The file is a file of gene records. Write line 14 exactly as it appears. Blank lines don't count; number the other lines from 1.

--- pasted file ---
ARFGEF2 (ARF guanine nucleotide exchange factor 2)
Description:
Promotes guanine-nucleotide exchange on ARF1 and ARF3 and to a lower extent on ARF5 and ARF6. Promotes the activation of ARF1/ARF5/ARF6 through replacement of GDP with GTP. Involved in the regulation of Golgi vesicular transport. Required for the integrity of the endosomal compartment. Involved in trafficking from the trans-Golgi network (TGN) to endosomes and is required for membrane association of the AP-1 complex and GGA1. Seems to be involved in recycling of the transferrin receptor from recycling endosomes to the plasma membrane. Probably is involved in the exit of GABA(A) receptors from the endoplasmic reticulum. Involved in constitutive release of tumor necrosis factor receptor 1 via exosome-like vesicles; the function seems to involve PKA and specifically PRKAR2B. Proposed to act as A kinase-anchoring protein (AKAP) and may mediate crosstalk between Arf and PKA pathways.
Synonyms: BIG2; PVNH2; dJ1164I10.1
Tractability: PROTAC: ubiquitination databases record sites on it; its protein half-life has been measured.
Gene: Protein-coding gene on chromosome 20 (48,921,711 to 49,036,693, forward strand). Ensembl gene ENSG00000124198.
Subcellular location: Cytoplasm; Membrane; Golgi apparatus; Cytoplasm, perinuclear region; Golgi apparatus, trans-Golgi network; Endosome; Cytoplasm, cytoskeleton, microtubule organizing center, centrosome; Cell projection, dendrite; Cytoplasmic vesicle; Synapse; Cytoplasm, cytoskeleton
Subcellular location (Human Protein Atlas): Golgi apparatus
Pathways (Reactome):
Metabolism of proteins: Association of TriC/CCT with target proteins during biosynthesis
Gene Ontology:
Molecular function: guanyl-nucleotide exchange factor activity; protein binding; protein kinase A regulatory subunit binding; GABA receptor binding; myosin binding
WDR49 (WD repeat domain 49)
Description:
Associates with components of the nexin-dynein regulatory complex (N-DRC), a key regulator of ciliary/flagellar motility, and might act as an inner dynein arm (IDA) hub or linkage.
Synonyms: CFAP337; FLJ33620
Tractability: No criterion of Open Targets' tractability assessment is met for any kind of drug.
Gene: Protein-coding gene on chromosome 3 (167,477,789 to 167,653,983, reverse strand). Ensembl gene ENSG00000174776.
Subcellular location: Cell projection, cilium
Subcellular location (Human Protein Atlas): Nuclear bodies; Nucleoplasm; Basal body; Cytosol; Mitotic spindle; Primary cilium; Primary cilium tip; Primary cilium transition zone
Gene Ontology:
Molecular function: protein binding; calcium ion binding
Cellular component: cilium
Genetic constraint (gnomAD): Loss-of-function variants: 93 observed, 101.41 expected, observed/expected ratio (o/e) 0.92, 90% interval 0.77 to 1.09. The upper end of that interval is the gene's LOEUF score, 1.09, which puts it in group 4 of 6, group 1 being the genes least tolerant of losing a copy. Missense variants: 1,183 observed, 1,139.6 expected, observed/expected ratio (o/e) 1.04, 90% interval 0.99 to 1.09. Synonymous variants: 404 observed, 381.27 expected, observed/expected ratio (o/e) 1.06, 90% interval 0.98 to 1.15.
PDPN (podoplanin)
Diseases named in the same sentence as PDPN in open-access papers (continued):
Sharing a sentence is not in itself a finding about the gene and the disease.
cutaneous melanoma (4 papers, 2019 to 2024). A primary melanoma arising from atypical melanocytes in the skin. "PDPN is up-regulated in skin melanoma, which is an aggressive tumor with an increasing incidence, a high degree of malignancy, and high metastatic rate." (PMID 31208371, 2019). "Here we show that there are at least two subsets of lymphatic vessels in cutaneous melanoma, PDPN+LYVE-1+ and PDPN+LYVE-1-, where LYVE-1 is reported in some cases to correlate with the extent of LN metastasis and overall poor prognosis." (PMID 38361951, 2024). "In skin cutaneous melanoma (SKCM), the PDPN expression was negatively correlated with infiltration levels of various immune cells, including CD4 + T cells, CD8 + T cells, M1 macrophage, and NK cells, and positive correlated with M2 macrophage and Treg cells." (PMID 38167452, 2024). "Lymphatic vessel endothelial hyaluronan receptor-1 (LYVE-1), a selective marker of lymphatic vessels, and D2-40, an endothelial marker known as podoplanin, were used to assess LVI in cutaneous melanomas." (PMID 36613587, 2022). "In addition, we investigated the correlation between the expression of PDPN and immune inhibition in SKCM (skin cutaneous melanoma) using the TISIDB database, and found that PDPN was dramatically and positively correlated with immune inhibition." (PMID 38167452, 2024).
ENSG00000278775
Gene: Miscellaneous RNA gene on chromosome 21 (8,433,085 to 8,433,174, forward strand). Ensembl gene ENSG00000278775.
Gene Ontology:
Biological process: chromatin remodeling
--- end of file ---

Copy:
Description: